*Be sure to include any information about your photos and a name for citation of your work!

And don't forget to check back next week to see all the submissions for this Photo Scavenger Hunt

1. Summer fun in the sun

2. Tantalizing treats of summer

Sensational sunset

Summer in the city

Dress with less; styles of summer

Thanks again for all the amazing submissions from:

Adrienne Davis (@oddvocadoe)

Celene Barrera (@celenebeats)

Allison Launay (@ally_scared)

Trey Takahashi (@tofutakahashi)

Please check out the artists cited above, and feel free to submit your work or any ideas for future Photo Scavenger hunts here.

Click here to check out all previous Photo Scavenger Hunts and submissions!

Opinion: What is a "Gamer?"

OpinionTrey TakahashiComment
Image: Haley Rae

Image: Haley Rae

I play video games. I play a lot of video games. Most days I will find myself playing video games by myself, or more often than not with friends. Sometimes it will be a quick game for a few minutes to unwind; some weekends it can be an entire day to the activity. On the busiest days running around taking care of errands and exchanging my time for a bit of cash, I could be spending a few moments of downtime playing a mobile game of sorts. Most weekends there are hours dedicated to spending time with close friends playing grand tabletop strategy games, or during the winter the occasional scary game in a dimly lit room. Some of my closes friends I met playing video games online; and last year I even found myself in attendance of the very first Playstation Experience convention. Despite all of this however, I do not consider myself a gamer.

Wait, what?         

Before I jump into explanations, let’s first jump into the heart of the issue. What exactly is a gamer? The term has existed for decades, describing those who simply play video games on some level. From individuals who dedicate their time to learn, collect, and complete games in their entirety to those who simply play casually in their downtime. Admittedly, that is quite an ambiguous term, one that strings together people from all lifestyles because they share one thing in common: they play video games. There have been numerous studies over the past few years that have provided an insight on who gamers are (as a whole). One particularly robust poll performed by the Entertainment Software Association (PDF link) found the average “gamer” to be 31 years old, and nearly equally split between genders (52% male versus 48% female).[1] Even women who play video games over the age of 50 have been increasing dramatically year after year.[2]  Taking this into account, playing video games is something that is becoming increasingly more popular and accessible to anyone of all ages. In a spread across the board most people from the millennials to generation x can agree: most people play video games.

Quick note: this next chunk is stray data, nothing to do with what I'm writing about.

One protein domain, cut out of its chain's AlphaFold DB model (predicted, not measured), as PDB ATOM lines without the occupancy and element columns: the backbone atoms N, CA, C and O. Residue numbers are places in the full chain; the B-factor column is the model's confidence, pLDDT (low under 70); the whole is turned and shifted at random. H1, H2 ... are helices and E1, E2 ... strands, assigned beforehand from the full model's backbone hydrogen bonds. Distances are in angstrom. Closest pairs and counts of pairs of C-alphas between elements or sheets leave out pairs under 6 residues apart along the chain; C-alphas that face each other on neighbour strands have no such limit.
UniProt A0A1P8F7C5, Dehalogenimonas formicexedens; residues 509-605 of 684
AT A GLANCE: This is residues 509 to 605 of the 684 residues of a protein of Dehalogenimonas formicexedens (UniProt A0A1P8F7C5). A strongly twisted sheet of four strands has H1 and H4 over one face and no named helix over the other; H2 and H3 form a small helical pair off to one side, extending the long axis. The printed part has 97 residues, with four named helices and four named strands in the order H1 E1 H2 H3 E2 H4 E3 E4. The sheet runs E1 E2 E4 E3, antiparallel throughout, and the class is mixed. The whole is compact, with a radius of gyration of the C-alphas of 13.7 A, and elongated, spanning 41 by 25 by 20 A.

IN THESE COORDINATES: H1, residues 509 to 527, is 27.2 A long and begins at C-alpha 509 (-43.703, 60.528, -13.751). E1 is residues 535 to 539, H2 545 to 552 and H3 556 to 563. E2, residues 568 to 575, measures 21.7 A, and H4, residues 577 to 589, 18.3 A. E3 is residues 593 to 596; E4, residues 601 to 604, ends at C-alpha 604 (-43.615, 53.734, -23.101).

Back in the earliest days of video games, looking back into the late 1970s and into the 1980s, accessibility to video games was low. The first Atari home game system the Atari 2600 (originally Atari Video Computer System), often regarded as one of the first home consoles, retailed for $199.99 in 1977—a whopping $786.48 in 2015 with inflation.[3] Video games were expensive, just as were computers during the same period. Rather than being introduced to video games at home, many people would flock to arcades to play the latest and greatest offerings when home video game ownership was low. With lower numbers of people playing video games as a hobby, let alone regularly, the term gamer could easily be used to describe those who have a genuine passion for playing video games. Those who are dedicated either to the craft, making a name a serious enthusiast or as someone who frequently plays to pass time as a hobby. Both of these groups I would argue find themselves involved in a restively niche culture at the time. But that era has died—